Hoops and Heat: The Strange Fate of the Summertime Pickup Game

The assignment seemed simple enough: Go around town during a scorching summer afternoon, find a regular pickup basketball game, join in, live to tell the tale, then ask those taking part in it what exactly they were thinking.

Not so simple.

Almost all year, night and twilight pickup games are found across Las Vegas Valley. But what about those old-school games for the truly dedicated, in the 3 p.m. heat of the dreaded summer months?

So I decided to ask a couple of guys I figured could give me some answers. One is UNLV senior All-Mountain West guard Anthony Marshall, who was raised in Las Vegas and knows the local hoops scene as well as anyone. The other is my pal Noah Parker, who is exactly the type of player I was hoping to find playing in the summer heat — late 20s, plays four or five times a week, knows where the best pickup games are on any given day.

“For the last 10 years, (outdoor hoops) has been dying,” Parker says of the Vegas scene. “It used to be big because there was nowhere else to play. When they started building indoor places, why would anyone kill themselves and play in that heat?”

Parker, 27, moved to Las Vegas from New York early in his high school years in 1999. Then, he said it was widely known around town that Sunset Park was where the best games could be found. Offering eight old-school blacktop full courts, the competition was good enough for those who played there to casually ignore the cracks in the ground or the rims that might vary in height.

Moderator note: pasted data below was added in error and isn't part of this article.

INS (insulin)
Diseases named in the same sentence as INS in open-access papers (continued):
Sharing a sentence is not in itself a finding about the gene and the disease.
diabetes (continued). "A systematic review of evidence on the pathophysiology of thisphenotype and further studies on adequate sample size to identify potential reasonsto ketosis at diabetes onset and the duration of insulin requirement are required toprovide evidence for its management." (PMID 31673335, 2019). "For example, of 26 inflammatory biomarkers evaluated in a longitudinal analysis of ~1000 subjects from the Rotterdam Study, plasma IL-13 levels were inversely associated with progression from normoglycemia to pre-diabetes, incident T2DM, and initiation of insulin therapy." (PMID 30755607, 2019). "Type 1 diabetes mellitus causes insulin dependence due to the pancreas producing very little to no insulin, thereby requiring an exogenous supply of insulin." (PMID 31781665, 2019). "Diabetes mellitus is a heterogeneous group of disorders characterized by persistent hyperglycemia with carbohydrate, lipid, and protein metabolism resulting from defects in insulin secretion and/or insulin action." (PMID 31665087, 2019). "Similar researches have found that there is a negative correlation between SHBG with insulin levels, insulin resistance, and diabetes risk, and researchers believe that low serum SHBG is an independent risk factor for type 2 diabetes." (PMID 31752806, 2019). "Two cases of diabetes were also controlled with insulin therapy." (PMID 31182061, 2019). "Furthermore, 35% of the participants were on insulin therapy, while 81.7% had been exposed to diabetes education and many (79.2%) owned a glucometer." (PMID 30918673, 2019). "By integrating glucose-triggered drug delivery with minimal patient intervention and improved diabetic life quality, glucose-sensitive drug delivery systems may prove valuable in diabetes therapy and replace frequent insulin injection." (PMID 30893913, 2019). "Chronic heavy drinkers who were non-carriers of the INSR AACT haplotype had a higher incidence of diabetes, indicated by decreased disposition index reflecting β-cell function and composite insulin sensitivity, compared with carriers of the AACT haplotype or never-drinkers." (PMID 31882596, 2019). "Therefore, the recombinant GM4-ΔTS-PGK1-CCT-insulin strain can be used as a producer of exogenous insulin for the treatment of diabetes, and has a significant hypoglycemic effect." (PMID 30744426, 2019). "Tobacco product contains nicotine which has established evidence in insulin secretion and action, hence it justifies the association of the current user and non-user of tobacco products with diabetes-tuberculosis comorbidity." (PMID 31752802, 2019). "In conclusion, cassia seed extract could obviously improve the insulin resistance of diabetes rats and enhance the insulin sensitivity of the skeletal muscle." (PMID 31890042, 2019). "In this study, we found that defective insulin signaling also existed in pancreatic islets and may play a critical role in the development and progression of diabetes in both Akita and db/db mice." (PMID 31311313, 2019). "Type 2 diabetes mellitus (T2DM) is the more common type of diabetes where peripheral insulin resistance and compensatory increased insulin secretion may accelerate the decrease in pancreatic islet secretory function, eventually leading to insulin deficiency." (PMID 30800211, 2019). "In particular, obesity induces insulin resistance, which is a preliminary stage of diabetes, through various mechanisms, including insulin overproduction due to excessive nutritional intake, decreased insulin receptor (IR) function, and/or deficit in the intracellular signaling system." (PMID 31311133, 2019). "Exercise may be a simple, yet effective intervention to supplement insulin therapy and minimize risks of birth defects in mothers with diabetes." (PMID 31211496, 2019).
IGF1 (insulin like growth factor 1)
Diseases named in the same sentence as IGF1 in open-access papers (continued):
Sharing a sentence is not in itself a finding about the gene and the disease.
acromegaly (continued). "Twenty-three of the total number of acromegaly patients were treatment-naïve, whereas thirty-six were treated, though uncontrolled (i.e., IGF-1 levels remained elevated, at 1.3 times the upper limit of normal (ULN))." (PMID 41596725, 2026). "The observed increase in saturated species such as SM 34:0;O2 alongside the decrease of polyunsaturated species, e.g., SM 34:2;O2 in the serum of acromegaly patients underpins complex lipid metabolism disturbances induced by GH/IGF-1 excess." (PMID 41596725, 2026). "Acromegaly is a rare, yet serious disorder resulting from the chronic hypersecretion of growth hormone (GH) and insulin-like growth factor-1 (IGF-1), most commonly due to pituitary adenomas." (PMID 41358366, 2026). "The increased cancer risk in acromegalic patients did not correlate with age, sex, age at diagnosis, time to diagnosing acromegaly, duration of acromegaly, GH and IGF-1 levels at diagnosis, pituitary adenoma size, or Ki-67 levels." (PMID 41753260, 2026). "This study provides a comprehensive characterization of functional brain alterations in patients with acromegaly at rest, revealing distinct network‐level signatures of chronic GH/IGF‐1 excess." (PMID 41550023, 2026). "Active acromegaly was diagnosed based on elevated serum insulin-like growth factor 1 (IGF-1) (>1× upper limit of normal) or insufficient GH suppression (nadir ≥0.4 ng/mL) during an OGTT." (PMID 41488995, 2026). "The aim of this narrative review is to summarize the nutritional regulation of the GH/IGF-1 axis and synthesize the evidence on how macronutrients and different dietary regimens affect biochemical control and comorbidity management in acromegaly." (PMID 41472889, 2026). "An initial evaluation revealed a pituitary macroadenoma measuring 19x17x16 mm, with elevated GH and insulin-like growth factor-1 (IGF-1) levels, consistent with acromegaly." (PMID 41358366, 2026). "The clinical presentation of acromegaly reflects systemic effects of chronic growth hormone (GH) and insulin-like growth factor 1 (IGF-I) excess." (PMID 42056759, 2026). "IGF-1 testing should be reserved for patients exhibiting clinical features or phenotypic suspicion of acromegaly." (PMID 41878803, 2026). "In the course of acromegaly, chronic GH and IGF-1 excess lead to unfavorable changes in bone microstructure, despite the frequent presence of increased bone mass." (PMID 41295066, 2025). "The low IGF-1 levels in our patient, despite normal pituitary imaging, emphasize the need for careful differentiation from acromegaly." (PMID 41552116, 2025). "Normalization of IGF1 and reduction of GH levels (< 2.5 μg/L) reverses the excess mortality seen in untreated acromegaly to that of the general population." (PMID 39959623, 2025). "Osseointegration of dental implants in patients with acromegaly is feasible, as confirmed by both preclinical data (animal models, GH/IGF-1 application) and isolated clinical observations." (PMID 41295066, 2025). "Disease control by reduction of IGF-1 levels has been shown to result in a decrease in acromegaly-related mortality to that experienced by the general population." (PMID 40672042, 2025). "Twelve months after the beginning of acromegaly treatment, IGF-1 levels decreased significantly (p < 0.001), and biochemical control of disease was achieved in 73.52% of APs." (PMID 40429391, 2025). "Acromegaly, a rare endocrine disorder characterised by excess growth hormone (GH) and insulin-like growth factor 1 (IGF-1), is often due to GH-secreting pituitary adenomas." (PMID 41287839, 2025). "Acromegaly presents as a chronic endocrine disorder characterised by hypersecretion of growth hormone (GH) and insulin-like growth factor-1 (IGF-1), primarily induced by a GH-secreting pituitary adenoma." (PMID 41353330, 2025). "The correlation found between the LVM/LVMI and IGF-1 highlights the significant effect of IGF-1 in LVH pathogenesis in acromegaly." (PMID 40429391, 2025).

In North Las Vegas, Marshall considered himself just as dedicated when it came to battling the heat.

“When I was growing up, I didn’t have a choice,” Marshall says. “I had to suck it up, take bottles of water and go play.”

Whether it was at a nearby elementary school or park, Marshall can partially credit the hard lessons learned in those outdoor games for making him as tough a player as he is today.

“Playing outside with the older kids, you’d take a hard foul, land on the ground, scrape your arm and just keep playing,” he says.

Now at UNLV, Marshall has 24-7 access to the brand new Mendenhall Center on campus, where most of his work gets put in.

But indoor court access for everyone else has become just as abundant.

More than 30 recreation centers across the Valley have indoor courts. On top of that, other gyms that have sprouted up around town have also become hot spots. Parker said the 24 Hour Fitness located at Pecos Road and Wigwam Parkway is a local favorite.

It’s all led to the action mostly moving inside during the summer months.

So, have we just gone too soft now?

“It feels really good playing outside in the daytime during the fall and the spring,” Parker said. “But you drive by the park now, you won’t see more than, maybe, 10 or 15 people. You’ll never see it.”



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